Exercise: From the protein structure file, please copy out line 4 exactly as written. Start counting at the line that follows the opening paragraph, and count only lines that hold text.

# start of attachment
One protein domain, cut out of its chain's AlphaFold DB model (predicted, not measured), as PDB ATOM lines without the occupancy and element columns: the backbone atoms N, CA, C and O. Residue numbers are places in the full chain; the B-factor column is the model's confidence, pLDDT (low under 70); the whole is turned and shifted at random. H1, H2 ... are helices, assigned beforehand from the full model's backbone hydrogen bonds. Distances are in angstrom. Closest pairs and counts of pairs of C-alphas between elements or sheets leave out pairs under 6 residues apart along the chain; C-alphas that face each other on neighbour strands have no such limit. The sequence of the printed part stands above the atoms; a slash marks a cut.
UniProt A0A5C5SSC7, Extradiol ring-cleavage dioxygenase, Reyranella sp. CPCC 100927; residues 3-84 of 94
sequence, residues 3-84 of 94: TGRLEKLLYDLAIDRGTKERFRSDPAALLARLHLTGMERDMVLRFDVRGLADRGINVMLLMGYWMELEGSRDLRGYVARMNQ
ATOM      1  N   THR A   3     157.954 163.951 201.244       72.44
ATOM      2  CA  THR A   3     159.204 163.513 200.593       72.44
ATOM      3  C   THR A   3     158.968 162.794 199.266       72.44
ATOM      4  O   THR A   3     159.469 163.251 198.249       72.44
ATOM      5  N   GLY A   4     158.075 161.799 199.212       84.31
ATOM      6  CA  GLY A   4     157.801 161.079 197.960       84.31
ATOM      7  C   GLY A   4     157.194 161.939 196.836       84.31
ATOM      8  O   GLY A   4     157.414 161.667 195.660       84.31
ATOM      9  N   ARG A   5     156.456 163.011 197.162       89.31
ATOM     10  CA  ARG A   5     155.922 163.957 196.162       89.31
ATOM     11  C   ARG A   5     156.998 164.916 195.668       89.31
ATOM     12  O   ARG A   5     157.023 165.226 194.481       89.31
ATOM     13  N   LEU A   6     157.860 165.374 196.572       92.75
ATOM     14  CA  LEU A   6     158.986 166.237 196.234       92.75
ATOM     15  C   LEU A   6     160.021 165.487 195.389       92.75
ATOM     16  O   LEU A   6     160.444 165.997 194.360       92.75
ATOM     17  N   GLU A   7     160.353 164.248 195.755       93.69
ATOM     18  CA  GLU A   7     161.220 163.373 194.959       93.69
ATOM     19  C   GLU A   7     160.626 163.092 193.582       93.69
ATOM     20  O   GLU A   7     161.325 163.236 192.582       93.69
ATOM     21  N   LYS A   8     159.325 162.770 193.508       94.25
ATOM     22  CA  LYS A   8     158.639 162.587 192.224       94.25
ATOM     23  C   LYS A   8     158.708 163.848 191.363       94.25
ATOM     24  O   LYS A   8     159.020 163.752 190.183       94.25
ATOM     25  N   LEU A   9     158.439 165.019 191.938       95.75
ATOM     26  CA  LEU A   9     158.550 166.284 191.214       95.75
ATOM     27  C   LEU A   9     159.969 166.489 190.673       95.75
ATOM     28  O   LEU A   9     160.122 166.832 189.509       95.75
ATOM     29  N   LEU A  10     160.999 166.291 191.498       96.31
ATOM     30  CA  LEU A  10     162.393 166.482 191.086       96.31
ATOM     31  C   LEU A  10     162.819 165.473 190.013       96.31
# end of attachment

ATOM      2  CA  THR A   3     159.204 163.513 200.593       72.44